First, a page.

State of the Writer

Hello! I haven’t been around here much.

I was struggling with my WIP that I’ve been working on, on and off for the last two years. I have a full plot arc for the main characters but the subplot involving a third character just hasn’t been gelling into anything. A few weeks ago, Tam challenged me to write a short story with a writing prompt of strange place names and I wrote the big climax for my WIP in a fit of inspiration. I thought maybe that would get the rest of it going too, but instead I wrote the short story, which turned out to be a chapter of a book I wrote the opening chapter for two years ago.

Since then I haven’t been able to stop writing the shiny new YA biopunk* science fantasy thingy that I started. Words have been coming like they haven’t been coming for months. 1000, 2000 even 3000 at a time, when I’ve been lucky to get 100 lately.

*Apparently this is a thing, but it’s not the thing I mean. I’m thinking more how Kameron Hurley talks about her God’s War books as bugpunk.

I think I’ve been working on the wrong thing. Or the shiny new project has been sitting in the back of my brain for long enough that I’m ready to write it. And the WIP, which I made a lot of progress on before grinding to a halt (like my first car, which leaked oil like a severed artery until it ran out, seized up and blew smoke all over the highway) needs to sit in the back of my brain.

I just hope it’s not for another two years, but I begin to detect a pattern. Two years here, two years there. I fight against it. I don’t want to be a slow writer. I don’t want to wait and flounder around wondering what I should be writing and not writing, which makes my unhappy and cranky. On the other hand, I love the feeling of flow, of the knowing what should be next, without having to strain so much for it. My subconscious has obviously been doing the work while I went about life.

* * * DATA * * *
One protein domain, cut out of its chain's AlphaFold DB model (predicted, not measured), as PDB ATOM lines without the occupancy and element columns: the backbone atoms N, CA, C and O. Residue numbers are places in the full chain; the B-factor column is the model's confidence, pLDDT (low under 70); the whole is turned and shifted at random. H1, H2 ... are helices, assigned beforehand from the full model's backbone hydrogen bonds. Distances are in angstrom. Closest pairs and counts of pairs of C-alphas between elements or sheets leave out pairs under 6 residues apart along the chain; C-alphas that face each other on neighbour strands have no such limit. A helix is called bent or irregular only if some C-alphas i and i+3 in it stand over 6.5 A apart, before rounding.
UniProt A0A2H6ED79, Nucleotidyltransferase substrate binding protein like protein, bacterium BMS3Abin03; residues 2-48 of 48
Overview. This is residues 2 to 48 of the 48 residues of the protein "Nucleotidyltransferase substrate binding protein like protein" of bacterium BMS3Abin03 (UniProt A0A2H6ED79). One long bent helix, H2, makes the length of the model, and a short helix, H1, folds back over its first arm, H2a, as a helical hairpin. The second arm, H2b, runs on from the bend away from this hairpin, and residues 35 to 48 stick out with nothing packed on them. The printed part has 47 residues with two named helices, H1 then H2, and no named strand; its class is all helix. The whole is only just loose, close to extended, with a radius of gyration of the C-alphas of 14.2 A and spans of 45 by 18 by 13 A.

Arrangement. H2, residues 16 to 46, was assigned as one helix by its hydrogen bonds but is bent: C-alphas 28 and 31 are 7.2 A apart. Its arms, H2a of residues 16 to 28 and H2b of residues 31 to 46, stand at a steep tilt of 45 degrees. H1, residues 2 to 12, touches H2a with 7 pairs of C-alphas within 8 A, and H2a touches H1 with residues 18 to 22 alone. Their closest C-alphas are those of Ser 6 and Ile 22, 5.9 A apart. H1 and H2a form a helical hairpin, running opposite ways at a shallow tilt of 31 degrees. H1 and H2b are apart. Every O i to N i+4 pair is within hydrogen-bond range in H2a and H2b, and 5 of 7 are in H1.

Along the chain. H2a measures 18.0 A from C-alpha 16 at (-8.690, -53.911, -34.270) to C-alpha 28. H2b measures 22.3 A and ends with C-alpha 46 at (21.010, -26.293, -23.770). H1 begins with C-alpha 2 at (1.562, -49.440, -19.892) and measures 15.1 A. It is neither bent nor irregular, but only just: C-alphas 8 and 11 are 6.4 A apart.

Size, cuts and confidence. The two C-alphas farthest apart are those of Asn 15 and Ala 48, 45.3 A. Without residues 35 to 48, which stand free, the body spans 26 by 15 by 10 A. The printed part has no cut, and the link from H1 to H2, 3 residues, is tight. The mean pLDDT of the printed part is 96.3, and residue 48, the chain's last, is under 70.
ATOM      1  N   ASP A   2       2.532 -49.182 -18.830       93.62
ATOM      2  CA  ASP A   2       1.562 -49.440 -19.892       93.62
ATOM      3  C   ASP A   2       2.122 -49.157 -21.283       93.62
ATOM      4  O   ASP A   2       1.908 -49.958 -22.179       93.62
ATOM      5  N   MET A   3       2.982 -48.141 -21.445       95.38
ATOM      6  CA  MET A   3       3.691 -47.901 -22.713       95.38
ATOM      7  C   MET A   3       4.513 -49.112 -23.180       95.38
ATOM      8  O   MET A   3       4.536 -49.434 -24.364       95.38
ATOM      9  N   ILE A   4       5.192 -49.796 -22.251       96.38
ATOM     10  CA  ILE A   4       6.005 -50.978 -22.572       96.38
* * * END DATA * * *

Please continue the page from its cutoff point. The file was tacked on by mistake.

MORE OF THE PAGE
And this one feels different (what a joke, each novel I’ve written or attempted to write has felt different), like it’s less of a rough draft than it usually is, with more of the details there. With maybe, dare I say it? slightly better writing than I usually have at this point in the process.

Everyone says don’t compare yourself to other writers. It’s hard not to when it seems publishing is speeding up exponentially and writers are writing two books (or four) a year (though not necessarily publishing them). But I’d have to say don’t compare yourself to yourself either. Just because the last book was hard doesn’t mean this one will be. Just because the last book was easy doesn’t mean this one will be. And maybe I was reaching too far beyond my capabilities with that WIP and I have to wait to grow into it (which isn’t a bad thing). Sherwood Smith told me once she is still waiting to grow into a story she wants to write and she’s been writing for decades.

Meanwhile, I’ll just chant my litany of other writers who have said they are slow: Franny Billingsley, Libba Bray, or um, that’s the end of my list. Who else has said they’re slow?

And a question: Anyone have a favorite scene from a book or movie where one character threatened another? It’s for the shiny WIP. I’m trying to figure out how I want a scene to go.

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One thought on “State of the Writer

  1. Who else has said they’re slow?

    *raises hand*

    Alex Schvartsman also says he’s a slow writer, but I’m not sure who he’s comparing himself to. Certainly not me, at any rate.

    (I’ve heard an anecdote I can’t clearly remember about Joanna Russ believing a novel a year was far too fast for the ideas and prose to fully bake.)

    I’m glad to hear things are going better for you right now!

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